December 4, 2017

NGC 1514 (Fall 2017)


This lovely planetary nebula sits on the northern edge of the constellation Taurus, almost in Perseus.  It is visible in late fall and winter.  NGC 1514 was discovered by William Herschel in November 1790.  His study of it is supposed to have persuaded him that not all fuzzy deep sky objects were unresolved groups of stars; this one, he thought, looked like something else.

Perhaps what persuaded him was the very bright star at its center, such a contrast to the nebulosity surrounding it.  Most believe the bright star at the center is a close-orbiting double star: A 2003 study concluded that the two stars orbit each other about every ten days and that both of them contributed to the gas that became the nebula.

In 2010, a NASA infrared telescope revealed that NGC 1514 has two, symmetrical rings around it.  The rings are located outside of the nebulosity shown above and glow in a part of the spectrum not picked up by my camera.  It is proof that even well-studied objects can present new mysteries.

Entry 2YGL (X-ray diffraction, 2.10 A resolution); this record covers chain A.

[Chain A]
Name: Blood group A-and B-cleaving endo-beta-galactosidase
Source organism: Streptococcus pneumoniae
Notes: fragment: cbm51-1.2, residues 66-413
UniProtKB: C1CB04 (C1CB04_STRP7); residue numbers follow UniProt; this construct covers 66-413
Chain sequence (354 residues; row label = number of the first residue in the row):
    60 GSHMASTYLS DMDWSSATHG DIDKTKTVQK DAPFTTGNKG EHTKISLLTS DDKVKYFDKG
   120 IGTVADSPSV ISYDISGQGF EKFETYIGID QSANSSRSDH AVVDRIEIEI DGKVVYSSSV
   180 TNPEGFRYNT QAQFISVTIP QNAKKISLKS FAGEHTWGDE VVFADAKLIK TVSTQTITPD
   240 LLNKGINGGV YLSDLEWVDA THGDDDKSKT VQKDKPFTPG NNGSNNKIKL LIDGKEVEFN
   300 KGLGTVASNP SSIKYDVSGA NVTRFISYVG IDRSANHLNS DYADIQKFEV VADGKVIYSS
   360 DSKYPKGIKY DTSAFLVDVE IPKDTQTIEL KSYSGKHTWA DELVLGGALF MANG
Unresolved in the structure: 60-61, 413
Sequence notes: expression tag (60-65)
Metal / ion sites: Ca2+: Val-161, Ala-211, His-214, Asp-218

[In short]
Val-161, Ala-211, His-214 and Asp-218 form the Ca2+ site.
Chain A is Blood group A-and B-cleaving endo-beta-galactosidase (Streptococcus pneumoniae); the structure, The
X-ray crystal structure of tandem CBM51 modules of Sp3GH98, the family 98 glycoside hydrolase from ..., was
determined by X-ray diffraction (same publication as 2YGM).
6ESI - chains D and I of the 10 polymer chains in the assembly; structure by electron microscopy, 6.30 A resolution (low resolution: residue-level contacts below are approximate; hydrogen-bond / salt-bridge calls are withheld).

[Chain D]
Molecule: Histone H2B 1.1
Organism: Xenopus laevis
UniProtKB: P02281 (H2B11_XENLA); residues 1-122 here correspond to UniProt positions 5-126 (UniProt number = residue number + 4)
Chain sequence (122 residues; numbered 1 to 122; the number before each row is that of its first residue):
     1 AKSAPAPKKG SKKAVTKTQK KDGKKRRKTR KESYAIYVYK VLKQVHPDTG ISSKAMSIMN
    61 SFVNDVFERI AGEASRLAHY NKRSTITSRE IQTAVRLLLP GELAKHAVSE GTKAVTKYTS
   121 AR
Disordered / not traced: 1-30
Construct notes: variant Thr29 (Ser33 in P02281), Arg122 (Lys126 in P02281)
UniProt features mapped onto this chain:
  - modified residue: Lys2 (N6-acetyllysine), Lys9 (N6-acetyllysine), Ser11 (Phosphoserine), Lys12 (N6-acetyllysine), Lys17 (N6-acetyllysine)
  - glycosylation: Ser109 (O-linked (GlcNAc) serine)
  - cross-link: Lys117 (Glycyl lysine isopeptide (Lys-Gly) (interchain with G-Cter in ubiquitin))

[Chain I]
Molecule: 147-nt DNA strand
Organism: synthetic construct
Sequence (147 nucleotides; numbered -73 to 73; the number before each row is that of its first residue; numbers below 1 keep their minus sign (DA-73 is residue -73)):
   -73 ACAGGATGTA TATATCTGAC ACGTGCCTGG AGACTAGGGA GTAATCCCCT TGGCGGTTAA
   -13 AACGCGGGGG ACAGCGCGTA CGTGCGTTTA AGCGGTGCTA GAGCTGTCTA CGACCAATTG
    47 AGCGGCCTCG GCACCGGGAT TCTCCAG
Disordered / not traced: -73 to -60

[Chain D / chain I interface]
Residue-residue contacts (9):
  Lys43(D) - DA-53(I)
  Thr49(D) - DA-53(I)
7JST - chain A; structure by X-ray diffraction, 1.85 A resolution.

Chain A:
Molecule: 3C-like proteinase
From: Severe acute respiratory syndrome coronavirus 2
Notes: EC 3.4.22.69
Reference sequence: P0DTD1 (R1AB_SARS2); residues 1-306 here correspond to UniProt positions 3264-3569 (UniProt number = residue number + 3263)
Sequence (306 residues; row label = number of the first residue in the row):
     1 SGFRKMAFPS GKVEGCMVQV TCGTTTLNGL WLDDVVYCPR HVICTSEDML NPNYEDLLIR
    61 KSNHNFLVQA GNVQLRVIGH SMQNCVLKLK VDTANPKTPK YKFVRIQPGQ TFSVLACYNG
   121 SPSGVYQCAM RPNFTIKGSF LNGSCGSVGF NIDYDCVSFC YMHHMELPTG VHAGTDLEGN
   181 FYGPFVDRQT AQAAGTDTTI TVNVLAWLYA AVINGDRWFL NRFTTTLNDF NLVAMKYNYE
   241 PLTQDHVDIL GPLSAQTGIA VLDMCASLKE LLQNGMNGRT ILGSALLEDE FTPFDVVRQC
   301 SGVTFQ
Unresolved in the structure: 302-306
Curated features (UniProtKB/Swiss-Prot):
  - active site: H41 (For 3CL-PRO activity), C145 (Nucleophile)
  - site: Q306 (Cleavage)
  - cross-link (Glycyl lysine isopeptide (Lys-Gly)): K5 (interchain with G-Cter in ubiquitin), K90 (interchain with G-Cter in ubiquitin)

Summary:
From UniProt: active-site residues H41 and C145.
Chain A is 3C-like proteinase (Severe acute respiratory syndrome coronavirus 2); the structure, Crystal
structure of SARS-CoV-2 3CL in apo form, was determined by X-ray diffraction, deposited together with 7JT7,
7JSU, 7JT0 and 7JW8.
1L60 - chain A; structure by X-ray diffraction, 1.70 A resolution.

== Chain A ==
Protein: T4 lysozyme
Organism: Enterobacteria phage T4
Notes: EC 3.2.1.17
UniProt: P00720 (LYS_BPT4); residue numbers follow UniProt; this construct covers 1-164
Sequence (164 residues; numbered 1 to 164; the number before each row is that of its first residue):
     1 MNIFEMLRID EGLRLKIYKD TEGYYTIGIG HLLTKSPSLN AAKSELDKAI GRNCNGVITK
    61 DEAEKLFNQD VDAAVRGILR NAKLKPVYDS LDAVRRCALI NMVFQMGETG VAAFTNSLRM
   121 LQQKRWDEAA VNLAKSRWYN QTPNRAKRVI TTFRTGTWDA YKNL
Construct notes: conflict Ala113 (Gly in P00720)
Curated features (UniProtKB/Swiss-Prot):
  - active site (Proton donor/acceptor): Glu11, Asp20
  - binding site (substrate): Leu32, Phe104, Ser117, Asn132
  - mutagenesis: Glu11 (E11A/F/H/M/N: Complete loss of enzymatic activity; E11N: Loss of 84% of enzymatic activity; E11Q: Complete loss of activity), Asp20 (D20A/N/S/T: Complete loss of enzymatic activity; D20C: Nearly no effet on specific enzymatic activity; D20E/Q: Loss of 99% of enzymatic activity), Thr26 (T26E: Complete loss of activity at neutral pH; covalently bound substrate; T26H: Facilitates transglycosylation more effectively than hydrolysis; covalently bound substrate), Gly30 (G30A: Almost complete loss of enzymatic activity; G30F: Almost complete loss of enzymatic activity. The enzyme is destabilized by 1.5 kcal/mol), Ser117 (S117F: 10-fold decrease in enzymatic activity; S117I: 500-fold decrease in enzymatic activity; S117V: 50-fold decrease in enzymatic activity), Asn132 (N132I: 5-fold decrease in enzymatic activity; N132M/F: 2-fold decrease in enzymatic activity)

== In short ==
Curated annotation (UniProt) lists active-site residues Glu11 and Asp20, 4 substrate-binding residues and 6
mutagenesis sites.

This image is 19x600" through an OIII filter with the SXVF-H9 and 36x720" through an Astronomik CLS filter with the SXVF-H9C.  All sub-frames were taken through the CFF 290 Classical Cassegrain at eff. f/8.1 in Fall 2017.

November 25, 2017

M43 (Nov. 2017)



Here is M43, the nebulosity surround in NU Orionis, the brightest star in this image.  NU Orionis is a B-type star and radiates UV radiation that probably makes M43 glow.

This image is just 16x240" through the CFF 290 Classical Cassegrain at eff. f/8.1 on a night of about average seeing, which means that 2453mm is too long for the seeing conditions.  It was shrunk 14% to accommodate the poor seeing conditions.  Still, it is an interesting image.  M43 is always overlooked for its near neighbor M42.

November 2, 2017

M76 (Fall 2017)